in the nation and more than 10,000 schools and 2,000 colleges hosted some type
of environmental-awareness activity and spotlighted such problems as pollution,
the growth of toxic waste, and the earth’s dwindling resources. The Earth Day cel-
ebration continues today. Each year on April 22, millions of people around the
world gather to heighten public awareness of environmental problems.
THE GOVERNMENT TAKES ACTION
Although President Nixon was not con-
or someone who takes an active role in the pro-
tection of the environment, he recognized the nation’s growing concern about
the environment. In an effort to “make our peace with nature,” President Nixon
set out on a course that led to the passage of several landmark measures. In 1970,
he consolidated 15 existing federal pollution programs into the
Protection Agency (EPA).
The new agency was given the power to set and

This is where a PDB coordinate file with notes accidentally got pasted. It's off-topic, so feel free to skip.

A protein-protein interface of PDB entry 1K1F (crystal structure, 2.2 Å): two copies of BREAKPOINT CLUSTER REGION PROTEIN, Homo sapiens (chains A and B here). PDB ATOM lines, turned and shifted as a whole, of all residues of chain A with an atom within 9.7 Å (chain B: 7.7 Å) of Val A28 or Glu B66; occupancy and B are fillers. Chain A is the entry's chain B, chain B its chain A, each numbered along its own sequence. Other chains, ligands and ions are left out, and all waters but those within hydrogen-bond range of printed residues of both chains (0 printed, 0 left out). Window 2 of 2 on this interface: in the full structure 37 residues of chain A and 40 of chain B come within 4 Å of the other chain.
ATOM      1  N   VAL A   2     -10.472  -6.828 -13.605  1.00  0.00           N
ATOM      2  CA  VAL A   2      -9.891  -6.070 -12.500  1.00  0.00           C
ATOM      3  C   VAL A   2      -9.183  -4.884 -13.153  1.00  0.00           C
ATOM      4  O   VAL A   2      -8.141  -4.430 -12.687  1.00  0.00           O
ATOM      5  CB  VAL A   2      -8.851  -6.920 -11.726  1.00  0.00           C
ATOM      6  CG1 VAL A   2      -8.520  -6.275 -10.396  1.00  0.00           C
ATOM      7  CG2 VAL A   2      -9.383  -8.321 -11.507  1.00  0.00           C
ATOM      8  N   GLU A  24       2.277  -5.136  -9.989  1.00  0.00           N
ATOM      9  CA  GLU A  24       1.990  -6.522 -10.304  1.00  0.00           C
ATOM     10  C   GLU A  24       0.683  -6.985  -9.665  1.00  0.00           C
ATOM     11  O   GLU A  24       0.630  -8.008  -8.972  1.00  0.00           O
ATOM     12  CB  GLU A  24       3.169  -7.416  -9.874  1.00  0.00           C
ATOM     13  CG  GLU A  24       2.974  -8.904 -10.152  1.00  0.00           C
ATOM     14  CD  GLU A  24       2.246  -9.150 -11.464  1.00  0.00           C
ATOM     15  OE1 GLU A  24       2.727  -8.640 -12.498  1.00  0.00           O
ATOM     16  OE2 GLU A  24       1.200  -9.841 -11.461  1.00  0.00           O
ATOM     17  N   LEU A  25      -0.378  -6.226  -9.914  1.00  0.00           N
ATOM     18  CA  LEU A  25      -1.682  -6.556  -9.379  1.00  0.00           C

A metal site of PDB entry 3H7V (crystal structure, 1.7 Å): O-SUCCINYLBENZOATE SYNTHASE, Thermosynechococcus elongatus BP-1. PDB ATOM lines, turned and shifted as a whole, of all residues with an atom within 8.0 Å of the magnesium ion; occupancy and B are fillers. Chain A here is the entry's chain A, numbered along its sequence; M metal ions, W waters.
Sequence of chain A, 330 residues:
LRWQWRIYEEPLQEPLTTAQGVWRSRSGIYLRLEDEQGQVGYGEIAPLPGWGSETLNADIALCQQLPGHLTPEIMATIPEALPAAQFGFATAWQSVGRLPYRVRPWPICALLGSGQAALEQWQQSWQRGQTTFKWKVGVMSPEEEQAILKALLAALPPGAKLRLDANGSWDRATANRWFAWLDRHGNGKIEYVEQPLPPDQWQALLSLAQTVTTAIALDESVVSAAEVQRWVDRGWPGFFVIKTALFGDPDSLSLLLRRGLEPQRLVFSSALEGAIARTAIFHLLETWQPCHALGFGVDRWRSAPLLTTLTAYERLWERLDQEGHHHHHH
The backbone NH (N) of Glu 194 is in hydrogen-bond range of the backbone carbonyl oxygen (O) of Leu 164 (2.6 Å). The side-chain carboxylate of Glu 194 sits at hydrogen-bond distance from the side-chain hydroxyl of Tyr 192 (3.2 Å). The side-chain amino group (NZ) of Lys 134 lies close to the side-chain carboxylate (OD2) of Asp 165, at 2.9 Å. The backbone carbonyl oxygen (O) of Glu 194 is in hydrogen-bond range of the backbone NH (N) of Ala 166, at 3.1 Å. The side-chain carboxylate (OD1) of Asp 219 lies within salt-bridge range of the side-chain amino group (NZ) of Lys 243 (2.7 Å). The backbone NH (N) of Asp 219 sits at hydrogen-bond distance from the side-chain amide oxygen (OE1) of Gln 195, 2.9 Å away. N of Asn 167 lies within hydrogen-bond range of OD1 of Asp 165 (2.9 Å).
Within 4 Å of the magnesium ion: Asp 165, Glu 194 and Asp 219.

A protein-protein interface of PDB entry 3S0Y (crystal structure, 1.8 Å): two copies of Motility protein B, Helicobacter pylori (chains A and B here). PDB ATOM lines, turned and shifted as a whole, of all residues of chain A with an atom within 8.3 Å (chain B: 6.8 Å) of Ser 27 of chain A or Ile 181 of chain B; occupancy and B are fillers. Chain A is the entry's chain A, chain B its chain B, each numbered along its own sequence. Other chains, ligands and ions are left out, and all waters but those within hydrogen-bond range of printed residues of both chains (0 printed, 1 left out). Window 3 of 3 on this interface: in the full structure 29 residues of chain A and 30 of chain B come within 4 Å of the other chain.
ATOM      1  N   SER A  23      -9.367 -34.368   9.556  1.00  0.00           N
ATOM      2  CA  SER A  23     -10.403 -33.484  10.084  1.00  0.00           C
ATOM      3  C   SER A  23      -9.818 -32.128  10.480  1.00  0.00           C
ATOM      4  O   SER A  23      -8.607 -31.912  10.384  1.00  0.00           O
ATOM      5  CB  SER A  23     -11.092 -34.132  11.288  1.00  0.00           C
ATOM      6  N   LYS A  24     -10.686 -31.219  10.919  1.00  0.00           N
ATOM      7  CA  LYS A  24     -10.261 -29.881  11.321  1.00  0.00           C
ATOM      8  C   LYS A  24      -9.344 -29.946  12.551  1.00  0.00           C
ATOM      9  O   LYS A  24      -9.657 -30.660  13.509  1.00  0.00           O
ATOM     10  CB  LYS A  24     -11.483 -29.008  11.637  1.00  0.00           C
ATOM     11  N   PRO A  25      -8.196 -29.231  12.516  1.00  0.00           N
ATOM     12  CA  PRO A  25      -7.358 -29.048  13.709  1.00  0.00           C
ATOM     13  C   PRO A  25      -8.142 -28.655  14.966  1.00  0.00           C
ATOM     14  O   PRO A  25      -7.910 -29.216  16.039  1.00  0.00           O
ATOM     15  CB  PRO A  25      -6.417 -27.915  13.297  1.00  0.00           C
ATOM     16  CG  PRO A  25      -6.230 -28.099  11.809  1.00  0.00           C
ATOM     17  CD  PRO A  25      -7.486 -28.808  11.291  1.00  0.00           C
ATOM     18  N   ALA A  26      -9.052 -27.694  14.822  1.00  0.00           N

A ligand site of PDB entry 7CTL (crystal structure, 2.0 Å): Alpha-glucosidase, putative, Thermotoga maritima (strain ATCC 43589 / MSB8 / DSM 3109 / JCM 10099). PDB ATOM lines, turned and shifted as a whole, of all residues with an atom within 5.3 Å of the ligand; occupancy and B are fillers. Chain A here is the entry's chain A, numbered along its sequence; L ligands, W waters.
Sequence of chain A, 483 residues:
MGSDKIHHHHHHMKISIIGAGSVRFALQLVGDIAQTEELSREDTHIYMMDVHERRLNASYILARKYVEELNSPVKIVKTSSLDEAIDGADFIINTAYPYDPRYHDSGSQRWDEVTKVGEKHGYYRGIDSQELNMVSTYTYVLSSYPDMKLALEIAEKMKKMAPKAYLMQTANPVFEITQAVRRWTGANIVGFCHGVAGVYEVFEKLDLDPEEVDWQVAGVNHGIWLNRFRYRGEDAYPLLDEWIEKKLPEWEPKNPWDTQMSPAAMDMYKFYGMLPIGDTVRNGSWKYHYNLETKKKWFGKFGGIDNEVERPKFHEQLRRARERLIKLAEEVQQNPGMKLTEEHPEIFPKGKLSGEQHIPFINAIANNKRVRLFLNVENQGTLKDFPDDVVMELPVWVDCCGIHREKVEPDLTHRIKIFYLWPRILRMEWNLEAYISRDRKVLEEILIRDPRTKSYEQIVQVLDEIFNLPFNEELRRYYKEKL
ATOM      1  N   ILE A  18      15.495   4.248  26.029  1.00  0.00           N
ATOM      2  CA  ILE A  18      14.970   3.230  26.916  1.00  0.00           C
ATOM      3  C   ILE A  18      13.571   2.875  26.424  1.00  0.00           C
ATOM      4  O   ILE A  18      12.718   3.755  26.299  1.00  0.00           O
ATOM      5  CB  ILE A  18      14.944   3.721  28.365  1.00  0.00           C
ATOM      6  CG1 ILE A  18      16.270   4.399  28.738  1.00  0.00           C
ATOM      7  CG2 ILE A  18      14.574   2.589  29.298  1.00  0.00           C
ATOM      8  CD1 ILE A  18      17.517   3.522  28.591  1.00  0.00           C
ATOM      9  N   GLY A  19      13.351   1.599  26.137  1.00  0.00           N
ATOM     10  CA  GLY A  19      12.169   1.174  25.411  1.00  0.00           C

enforce pollution standards, to conduct environmental research, and to assist
state and local governments in pollution control. Today, the EPA remains the fed-
eral government’s main instrument for dealing with environmental issues.
In 1970 Nixon signed a new Clean Air Act that added several amendments to
the Clean Air Act of 1963. The new act gave the government the authority to set
air standards. Following the 1970 Clean Air Act, Congress also passed the
Endangered Species Act, in addition to laws that limited pesticide use and curbed
strip mining—the practice of mining for ore and coal by digging gaping holes in
the land. Some 35 environmental laws took effect during the decade, addressing